Still, we typically find from kind of the organic level that that’s about 1%. My instinct is for brands, you’re probably going to be starting at a little bit lower than that. But what I like to tell all the companies that I work with is you really should be mainly competing against yourself. You should be tracking this metric on a monthly basis and continually trying to move that up. If that number is 0.65%, yes it’s lower than 1%. But next month make that 0.68% and edge your way up towards that 1%. You will see significant increases in your growth.

Dane Golden:
But if you’re at a 10th of percent, you’re probably not doing that well.

Gwen Miller:
Oh, no. Yeah, yes, yes, yes. 100%. In that case, you should probably be stopping down, totally revamping your strategy, making sure you understand who your audience actually is and what type of content they actually want.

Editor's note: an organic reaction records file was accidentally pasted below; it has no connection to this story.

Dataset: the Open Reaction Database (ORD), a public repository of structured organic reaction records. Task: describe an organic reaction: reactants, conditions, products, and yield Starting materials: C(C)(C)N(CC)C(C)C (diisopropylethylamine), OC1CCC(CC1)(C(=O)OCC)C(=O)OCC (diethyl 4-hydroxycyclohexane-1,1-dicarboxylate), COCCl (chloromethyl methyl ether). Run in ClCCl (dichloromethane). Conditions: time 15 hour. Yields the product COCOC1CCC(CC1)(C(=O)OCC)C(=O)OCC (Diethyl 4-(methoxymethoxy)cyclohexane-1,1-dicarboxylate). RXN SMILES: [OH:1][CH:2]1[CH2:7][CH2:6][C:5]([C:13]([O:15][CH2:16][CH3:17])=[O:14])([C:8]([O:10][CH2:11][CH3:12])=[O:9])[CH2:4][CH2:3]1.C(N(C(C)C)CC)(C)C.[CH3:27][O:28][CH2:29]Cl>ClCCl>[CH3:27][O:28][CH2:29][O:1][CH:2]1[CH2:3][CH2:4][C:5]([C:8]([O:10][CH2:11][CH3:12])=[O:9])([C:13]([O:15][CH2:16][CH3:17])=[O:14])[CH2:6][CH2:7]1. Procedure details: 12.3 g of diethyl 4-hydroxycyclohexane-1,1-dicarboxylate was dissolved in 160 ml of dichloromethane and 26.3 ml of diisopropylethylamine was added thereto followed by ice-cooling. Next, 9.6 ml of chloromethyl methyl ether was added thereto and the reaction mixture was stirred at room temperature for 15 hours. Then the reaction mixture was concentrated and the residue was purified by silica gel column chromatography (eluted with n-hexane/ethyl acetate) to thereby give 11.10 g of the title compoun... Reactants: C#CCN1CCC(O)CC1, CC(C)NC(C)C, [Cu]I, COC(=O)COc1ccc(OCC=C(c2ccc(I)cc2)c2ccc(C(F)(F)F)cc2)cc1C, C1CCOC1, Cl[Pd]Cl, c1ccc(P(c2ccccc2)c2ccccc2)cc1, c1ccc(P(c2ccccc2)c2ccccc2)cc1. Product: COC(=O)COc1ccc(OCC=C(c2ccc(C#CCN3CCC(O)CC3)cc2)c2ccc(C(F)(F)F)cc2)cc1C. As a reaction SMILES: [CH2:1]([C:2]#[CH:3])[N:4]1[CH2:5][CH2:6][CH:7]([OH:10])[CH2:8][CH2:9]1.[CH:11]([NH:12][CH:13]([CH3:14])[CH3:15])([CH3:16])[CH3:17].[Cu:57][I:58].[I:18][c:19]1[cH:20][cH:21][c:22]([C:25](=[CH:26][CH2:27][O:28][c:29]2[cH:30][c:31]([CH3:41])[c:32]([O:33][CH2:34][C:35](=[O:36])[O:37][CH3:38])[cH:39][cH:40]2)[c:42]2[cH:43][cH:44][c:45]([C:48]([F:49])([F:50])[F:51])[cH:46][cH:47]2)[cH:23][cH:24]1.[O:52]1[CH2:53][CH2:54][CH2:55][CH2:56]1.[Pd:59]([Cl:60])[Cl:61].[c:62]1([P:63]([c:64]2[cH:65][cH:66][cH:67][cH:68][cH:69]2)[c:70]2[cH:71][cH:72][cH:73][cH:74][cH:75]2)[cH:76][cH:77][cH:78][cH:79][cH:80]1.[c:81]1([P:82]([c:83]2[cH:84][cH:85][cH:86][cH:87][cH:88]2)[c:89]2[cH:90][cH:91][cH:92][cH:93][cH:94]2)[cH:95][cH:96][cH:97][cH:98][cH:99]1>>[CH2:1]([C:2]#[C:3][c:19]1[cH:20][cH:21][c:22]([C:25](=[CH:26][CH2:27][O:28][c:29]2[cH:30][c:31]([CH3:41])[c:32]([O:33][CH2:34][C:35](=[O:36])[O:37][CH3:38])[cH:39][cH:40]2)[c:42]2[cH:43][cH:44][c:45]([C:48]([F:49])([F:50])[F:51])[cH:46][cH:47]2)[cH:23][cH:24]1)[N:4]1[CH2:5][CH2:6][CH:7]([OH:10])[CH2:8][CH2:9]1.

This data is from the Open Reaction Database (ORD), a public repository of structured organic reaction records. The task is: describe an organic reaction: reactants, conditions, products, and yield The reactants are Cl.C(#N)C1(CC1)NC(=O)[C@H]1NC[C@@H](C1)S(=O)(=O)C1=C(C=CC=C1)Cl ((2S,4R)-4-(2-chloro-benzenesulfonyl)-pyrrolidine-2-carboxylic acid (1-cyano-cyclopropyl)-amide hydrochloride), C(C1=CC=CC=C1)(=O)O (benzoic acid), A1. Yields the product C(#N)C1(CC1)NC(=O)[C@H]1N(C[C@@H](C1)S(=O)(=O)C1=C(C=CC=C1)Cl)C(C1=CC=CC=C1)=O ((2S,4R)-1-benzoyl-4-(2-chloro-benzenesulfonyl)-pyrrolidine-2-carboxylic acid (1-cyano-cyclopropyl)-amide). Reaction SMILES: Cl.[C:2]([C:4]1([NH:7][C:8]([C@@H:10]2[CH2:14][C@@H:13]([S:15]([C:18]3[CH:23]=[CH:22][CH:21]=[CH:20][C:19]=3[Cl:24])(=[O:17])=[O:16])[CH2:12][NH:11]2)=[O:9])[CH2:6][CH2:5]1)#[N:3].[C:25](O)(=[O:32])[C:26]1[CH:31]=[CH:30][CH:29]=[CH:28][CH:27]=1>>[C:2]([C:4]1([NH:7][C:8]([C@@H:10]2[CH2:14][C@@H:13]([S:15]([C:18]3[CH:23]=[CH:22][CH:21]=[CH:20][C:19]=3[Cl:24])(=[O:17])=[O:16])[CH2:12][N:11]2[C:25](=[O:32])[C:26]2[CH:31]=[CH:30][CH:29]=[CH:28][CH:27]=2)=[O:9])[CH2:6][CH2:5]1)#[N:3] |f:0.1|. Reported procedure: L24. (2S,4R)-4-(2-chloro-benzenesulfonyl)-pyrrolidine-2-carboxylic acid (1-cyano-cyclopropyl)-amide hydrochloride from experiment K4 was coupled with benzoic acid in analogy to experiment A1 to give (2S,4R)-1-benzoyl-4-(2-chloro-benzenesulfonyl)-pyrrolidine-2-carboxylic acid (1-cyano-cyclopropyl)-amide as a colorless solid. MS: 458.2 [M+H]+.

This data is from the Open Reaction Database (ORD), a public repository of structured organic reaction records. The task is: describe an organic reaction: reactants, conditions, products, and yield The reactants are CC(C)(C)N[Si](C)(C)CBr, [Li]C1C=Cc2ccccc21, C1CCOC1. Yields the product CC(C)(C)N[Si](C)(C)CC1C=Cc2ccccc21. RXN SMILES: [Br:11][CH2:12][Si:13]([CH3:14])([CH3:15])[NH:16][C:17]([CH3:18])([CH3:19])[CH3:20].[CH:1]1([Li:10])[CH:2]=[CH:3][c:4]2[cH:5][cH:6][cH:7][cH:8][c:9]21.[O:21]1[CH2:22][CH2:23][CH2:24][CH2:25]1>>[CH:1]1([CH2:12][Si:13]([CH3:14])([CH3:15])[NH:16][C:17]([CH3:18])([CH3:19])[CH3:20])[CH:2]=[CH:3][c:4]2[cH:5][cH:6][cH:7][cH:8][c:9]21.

Dane Golden:
Now speaking of who your content actually is, there was another area of your presentation I believe, where you said the most important thing you can do to get new subscribers is to make sure your current subscribers really like your videos. Did you say that? Was that just me imagining it?

Gwen Miller:
You summarize it beautifully in a way when you said it. But it’s actually much more clearly… clear than I probably said it. This, I think is something that I really… Every time I start working with a new company, I always come up against… I’m just… We so need to realize this point because every time I start with a new company that I was like, ugh, we’re not getting a lot of views on our videos. We think it’s the audience. The audience is crap. We want a new audience. What people don’t realize when they say this is the only real way on the YouTube platform to get new subscribers is to keep your old subscribers happy. Why?